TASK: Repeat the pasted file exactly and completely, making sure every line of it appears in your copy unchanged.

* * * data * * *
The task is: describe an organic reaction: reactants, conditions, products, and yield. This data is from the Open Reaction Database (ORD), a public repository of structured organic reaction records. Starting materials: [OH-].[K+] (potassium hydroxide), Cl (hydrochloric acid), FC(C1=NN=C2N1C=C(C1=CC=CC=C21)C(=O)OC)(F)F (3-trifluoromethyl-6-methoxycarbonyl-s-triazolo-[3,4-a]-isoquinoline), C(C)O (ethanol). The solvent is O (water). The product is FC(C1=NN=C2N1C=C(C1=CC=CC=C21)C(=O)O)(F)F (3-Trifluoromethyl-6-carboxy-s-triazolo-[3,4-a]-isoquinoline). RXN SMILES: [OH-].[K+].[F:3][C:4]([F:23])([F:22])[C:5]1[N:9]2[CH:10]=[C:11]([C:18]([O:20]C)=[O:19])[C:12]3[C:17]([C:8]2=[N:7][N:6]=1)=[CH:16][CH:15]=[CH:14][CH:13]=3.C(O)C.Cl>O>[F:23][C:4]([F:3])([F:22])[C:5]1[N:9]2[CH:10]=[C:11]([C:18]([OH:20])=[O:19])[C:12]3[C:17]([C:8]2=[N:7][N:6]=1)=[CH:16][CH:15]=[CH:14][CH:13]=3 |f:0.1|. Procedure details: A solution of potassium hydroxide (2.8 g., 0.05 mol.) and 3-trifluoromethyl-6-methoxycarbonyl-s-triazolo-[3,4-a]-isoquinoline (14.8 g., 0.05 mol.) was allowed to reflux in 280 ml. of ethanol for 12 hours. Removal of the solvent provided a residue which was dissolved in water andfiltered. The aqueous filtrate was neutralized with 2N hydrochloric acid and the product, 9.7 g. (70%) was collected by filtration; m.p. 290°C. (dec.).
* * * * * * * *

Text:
The task is: describe an organic reaction: reactants, conditions, products, and yield. This data is from the Open Reaction Database (ORD), a public repository of structured organic reaction records. Starting materials: [OH-].[K+] (potassium hydroxide), Cl (hydrochloric acid), FC(C1=NN=C2N1C=C(C1=CC=CC=C21)C(=O)OC)(F)F (3-trifluoromethyl-6-methoxycarbonyl-s-triazolo-[3,4-a]-isoquinoline), C(C)O (ethanol). The solvent is O (water). The product is FC(C1=NN=C2N1C=C(C1=CC=CC=C21)C(=O)O)(F)F (3-Trifluoromethyl-6-carboxy-s-triazolo-[3,4-a]-isoquinoline). RXN SMILES: [OH-].[K+].[F:3][C:4]([F:23])([F:22])[C:5]1[N:9]2[CH:10]=[C:11]([C:18]([O:20]C)=[O:19])[C:12]3[C:17]([C:8]2=[N:7][N:6]=1)=[CH:16][CH:15]=[CH:14][CH:13]=3.C(O)C.Cl>O>[F:23][C:4]([F:3])([F:22])[C:5]1[N:9]2[CH:10]=[C:11]([C:18]([OH:20])=[O:19])[C:12]3[C:17]([C:8]2=[N:7][N:6]=1)=[CH:16][CH:15]=[CH:14][CH:13]=3 |f:0.1|. Procedure details: A solution of potassium hydroxide (2.8 g., 0.05 mol.) and 3-trifluoromethyl-6-methoxycarbonyl-s-triazolo-[3,4-a]-isoquinoline (14.8 g., 0.05 mol.) was allowed to reflux in 280 ml. of ethanol for 12 hours. Removal of the solvent provided a residue which was dissolved in water andfiltered. The aqueous filtrate was neutralized with 2N hydrochloric acid and the product, 9.7 g. (70%) was collected by filtration; m.p. 290°C. (dec.).